Step back and ask questions
Before mindlessly shooting off negative feedback, take some time to marinate on what they sent you. Let them know you received the proofs and are putting together some notes. Then, go through the examples and guidelines you provided your designer. What varies from what you asked for? What’s in line with what you asked for (even if it’s not your favorite)?
Put together a list of questions to better understand where your designer is coming from. The answers to your questions may change your mind on a certain concept or help you distinguish the direction you want to go.
Creating an open dialogue will go a long way in helping you both understand each other’s point of view.
Be professional, calm and controlled
We know it can be hard to stay calm when you feel like a project isn’t going right – but like any other professional situation it’s important to stay calm. Keep your communication -- whether it’s over the phone or on email – calm and clear is key. Be sure to politely explain why what they’ve produced isn’t quite up your alley.
Just saying “I don’t like it,” “it’s not what I asked for,” or “it’s not for me” isn’t constructive, and it doesn’t give your designer a fair chance to fix it. So, be as specific as you can so that they can understand what does and doesn’t work. That way they’ll be able to take your feedback and turn it into a stronger second draft.
If you can, show them examples of the kind of thing you dolike from other organizations, so that they have a solid idea of the kind of design they need to be working toward.
Explaining the why
When you’re highlighting elements of a project you’re not quite keen on, explaining the why is super important. Whether it’s because it goes against the guidelines you sent them, it’s too similar to what you’ve done in the past (and found to be ineffective), or it aligns too closely with one of your major competitors, give them a bit of context to help them understand the thinking behind your rationale.
Keep in mind, your designer has probably spent a lot of time on what you’re seeing – if you don’t like it, there was clearly a miscommunication – and it’s on both of you to fix it!
Keep it in perspective
Perfection takes time. Just because they didn’t deliver exactly what you wanted the first time around, don’t hold it against them, patronize, or start micro-managing them. You hired a designer because you don’t know how to do it yourself – so stand back and let them do their work. Keep in mind they are an expert at what they do – just because you don’t like something doesn’t mean it’s not quality work.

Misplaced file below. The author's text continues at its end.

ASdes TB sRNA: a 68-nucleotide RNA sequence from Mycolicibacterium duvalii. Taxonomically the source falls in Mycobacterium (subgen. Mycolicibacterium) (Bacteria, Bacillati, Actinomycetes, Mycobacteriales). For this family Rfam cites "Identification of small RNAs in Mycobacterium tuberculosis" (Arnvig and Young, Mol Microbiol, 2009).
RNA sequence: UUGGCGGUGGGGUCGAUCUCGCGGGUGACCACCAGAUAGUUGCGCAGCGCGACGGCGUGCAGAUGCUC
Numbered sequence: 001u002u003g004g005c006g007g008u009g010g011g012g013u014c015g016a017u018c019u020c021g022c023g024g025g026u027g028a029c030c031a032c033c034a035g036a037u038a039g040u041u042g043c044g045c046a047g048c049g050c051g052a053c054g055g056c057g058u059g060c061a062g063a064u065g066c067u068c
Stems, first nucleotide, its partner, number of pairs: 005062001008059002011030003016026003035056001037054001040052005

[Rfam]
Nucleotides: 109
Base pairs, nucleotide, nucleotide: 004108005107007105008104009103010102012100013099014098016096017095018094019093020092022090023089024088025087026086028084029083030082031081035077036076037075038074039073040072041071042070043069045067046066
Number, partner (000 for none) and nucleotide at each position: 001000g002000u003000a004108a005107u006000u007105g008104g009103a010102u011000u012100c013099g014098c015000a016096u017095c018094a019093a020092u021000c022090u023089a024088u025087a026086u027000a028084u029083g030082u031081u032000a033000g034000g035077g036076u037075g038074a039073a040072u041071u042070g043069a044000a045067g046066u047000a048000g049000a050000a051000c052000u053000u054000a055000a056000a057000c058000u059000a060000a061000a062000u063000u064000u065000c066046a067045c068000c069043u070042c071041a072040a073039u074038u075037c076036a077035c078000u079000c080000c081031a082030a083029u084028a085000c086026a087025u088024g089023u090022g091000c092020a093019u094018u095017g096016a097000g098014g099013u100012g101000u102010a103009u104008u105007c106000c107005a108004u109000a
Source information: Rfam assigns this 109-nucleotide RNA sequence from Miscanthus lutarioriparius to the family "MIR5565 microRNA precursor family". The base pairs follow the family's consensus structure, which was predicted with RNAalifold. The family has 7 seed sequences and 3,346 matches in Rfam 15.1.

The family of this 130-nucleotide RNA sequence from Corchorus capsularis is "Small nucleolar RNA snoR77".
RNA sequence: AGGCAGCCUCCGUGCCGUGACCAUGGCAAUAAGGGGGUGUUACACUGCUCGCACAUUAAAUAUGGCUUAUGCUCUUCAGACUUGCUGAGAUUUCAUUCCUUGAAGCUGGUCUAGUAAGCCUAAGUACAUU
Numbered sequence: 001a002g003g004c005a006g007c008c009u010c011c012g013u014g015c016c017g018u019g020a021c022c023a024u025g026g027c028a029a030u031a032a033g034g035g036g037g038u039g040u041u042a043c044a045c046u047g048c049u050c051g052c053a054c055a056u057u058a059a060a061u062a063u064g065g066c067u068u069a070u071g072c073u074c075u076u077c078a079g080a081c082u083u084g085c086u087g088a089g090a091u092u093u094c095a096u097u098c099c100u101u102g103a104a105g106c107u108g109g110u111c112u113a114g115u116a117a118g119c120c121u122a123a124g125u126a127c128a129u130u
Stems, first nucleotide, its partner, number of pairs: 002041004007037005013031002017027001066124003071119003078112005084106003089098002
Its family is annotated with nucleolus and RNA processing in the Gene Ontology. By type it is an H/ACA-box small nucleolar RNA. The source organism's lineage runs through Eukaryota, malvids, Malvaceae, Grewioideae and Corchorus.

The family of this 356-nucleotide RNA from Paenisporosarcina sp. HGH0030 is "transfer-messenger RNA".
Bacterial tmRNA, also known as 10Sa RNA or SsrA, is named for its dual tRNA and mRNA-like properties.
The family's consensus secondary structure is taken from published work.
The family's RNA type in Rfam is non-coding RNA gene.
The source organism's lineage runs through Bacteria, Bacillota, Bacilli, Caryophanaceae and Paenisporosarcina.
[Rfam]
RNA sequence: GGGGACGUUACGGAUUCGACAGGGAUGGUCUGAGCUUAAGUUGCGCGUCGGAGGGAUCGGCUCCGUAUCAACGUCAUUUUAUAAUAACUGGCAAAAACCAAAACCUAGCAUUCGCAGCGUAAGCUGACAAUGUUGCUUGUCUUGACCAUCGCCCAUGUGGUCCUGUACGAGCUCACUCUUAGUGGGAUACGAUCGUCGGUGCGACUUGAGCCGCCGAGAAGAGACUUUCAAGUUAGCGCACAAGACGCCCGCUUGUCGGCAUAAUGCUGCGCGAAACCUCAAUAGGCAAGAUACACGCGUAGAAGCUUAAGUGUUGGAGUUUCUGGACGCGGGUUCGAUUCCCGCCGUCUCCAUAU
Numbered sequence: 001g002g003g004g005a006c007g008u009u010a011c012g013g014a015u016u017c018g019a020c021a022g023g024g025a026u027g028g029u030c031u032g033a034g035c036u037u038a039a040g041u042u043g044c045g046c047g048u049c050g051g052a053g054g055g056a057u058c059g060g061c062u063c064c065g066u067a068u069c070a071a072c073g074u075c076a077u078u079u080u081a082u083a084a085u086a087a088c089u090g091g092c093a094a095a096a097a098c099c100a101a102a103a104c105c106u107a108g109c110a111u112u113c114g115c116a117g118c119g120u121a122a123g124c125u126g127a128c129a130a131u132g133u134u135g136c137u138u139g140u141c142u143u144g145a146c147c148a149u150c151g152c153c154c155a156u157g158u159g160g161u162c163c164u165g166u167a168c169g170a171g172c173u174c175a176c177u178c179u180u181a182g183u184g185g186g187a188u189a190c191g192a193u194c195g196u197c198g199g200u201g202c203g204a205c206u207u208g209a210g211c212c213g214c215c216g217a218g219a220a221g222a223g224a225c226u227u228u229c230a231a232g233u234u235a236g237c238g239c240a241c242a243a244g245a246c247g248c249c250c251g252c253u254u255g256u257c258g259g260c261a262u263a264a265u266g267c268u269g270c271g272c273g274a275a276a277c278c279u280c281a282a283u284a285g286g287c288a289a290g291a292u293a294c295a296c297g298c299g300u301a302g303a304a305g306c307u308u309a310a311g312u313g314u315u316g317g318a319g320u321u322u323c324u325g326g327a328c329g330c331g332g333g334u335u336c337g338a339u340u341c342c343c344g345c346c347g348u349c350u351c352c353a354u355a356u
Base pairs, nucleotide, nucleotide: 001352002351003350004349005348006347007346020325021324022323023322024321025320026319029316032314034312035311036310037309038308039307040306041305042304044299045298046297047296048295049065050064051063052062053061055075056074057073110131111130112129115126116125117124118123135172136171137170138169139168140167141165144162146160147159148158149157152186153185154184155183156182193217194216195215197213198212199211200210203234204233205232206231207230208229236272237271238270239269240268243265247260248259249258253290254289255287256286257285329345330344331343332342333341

Their job is to bring your vision to life. Your job is to equip them with the information they need to understand your vision.
Put your personal preference to one side
When you’re critiquing their work, remember that design is often a personal preference. Be sure to separate your personal taste from your brand image. A designer might be able to see the bigger picture in a way you can’t – so just because it doesn’t connect with you doesn’t mean it won’t connect with your target demographic. The taste of your audience is probably going to be different than yours, so be sure to talk through your designer’s rationale before shooting down a concept – they might know something you don’t.
Balance negatives with positives
It’s the old compliment sandwich trick. And this tip isn’t just to make them feel better! As we touched on earlier, the positives will help them really get a feel for what you dolike so that they can keep developing quality concepts.
If there really aren’t any positives, you can still be complimentary about their work, but just be clear that it’s not right for your brand or this particular project. If this is the case, be crystal clear you’d like to see a totally new direction – don’t try to sugar coat it too much or they probably won’t realize that what they showed you is a complete wash.
Keep in mind what you agreed too
Be conscientious of when you’re asking to go above and beyond the terms of your contract. If you agreed to three rounds of revisions, you may need to pay an additional fee to go beyond that.
Both parties of this contract are on equal footing – it’s not an employee/employer relationship.
You can’t expect free revisions just because you don’t like something. If they’ve met the terms of the contract and you still don’t have something you like you may need to renegotiate. Keep in mind the contract is in place to protect both parties.
Checking in on time and expectations can go a long way in demonstrating that you respect a designer’s time. It’s a great way to show you value their work, even if you haven’t come to a final product yet.
Rome wasn’t built in a day -- if you want a rushed job, give a rushed timeframe. It’s important you give your designer time to go back to the drawing board and really take everything in you’ve said so that you can keep working toward a high quality final product.